She Was Our Heart

NANA

I went looking for a poem,
Before garbage trucks and
School buses and tired
Commuters started their
Arguments with the day.

I found a red car speeding
Away from drive-thru coffee,
And an empty lot waiting
For readers on wheels.
But no poem.

I listened for new noises
In an old car,
And old birds singing
To new flowers.
But still no poem.

The sun glared at me
And shook her head
Saying, you are so blind.
So I parked in the shade
Under our kind maple,
Gathered my things,
And found you—

Tucked tight against my
Sunglass case, out of
Sight in the side pocket
Of my bursting bag.
How had I forgotten
You were with me
The whole time?

One moment of you,
My poem,
Caught on Kodak paper
Standing in your green pantry,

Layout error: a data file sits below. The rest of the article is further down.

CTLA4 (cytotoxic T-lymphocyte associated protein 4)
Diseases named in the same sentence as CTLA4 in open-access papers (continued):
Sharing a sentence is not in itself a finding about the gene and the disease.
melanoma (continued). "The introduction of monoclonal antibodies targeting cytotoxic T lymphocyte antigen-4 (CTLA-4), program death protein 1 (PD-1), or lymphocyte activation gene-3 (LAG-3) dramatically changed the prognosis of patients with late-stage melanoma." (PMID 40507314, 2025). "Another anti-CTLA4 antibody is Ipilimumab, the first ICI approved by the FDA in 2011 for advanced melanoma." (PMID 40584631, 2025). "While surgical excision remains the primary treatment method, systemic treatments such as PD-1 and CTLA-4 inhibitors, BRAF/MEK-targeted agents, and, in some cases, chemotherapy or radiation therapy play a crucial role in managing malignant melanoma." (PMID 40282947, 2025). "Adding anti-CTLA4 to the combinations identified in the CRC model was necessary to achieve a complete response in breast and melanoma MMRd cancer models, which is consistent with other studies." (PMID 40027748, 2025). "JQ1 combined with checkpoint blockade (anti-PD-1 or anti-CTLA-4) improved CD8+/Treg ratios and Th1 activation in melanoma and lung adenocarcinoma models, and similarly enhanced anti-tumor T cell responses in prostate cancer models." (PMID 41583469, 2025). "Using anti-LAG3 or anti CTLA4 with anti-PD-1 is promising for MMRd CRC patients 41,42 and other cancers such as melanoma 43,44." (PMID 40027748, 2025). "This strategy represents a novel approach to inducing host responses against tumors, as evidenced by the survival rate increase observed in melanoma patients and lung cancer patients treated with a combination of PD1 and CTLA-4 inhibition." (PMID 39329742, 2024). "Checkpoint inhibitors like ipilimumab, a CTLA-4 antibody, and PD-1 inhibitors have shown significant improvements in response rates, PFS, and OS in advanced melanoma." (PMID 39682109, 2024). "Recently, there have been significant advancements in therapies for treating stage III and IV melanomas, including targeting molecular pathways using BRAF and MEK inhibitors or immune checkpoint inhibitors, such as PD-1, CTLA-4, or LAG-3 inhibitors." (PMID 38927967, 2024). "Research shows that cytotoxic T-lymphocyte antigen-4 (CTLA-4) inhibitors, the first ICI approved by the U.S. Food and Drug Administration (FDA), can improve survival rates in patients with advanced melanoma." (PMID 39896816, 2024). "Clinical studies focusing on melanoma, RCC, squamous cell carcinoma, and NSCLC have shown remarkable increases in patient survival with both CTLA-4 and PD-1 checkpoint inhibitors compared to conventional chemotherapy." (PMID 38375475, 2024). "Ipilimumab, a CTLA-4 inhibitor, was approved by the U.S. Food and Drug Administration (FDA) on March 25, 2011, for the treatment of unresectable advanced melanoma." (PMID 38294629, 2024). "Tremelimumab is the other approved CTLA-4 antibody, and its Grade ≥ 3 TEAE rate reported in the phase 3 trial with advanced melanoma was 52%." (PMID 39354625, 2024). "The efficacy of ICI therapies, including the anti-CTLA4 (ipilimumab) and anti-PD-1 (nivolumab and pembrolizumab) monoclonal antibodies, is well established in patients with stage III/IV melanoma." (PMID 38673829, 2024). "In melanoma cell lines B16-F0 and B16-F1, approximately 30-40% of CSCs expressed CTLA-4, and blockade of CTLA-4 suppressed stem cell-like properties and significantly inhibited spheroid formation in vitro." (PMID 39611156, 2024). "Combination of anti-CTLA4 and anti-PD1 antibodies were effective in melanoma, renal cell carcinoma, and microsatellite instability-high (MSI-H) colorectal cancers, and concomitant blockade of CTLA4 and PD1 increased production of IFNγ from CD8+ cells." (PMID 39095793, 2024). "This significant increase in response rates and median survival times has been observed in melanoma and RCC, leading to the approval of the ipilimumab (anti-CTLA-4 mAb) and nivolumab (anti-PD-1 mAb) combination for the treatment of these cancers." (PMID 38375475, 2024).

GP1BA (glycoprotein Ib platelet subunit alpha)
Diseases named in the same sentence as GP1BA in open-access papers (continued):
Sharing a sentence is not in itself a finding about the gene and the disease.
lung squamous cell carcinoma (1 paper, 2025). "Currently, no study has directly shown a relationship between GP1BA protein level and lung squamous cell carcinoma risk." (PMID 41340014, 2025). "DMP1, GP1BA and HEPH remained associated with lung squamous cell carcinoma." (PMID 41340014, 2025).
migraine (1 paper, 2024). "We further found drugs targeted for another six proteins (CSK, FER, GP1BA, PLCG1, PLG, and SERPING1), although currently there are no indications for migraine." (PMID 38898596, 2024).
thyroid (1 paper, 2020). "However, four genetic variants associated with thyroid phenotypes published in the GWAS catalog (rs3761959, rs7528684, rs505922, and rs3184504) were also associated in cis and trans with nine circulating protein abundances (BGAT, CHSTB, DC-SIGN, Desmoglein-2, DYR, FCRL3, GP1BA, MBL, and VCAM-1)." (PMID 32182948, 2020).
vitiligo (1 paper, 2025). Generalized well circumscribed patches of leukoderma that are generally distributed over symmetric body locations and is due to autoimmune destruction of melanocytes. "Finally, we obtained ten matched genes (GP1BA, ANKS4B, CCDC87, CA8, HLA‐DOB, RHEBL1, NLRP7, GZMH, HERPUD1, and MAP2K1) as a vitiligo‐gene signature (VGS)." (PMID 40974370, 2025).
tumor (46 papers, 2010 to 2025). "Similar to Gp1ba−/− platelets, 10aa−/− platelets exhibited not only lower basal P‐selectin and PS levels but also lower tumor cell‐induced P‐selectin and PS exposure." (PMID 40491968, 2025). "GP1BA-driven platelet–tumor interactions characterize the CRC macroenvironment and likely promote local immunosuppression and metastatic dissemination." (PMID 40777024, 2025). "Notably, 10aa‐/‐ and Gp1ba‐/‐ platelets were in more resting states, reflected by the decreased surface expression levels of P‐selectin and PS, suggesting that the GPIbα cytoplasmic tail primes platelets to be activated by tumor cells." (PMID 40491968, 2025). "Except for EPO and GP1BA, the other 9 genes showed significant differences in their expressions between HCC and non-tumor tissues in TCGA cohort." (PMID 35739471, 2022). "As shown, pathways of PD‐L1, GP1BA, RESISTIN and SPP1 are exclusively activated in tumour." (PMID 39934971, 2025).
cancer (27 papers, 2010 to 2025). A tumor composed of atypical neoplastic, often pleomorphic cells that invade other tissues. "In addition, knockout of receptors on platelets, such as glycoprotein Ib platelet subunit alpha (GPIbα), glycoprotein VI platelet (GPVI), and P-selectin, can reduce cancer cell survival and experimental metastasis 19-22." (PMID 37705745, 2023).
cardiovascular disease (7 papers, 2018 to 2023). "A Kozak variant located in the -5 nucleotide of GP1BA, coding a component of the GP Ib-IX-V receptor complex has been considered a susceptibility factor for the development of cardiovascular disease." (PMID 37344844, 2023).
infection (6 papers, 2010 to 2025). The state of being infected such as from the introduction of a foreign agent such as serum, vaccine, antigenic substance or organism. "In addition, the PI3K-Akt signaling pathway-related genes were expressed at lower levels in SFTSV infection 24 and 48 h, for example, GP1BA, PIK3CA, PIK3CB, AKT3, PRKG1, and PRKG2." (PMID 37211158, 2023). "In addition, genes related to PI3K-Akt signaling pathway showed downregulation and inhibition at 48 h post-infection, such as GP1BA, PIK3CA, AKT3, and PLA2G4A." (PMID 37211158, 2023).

Brushing milk onto two
Loaves of bread before baking.

The best bread ever made,
Mixed by hand each morning
Before garbage trucks or
School buses or tired
Grandkids started arguing
With the day.

You taught us how to bake
Bread and poems and lives:
Mix everything together
Until the dough feels right,
Bake in a hot oven until done.
You left the details up to us.

Use what you have on hand.
Each day’s bread will be different.
There’s no recipe, just practice,
And a sturdy trash can for
The loaves that fail.

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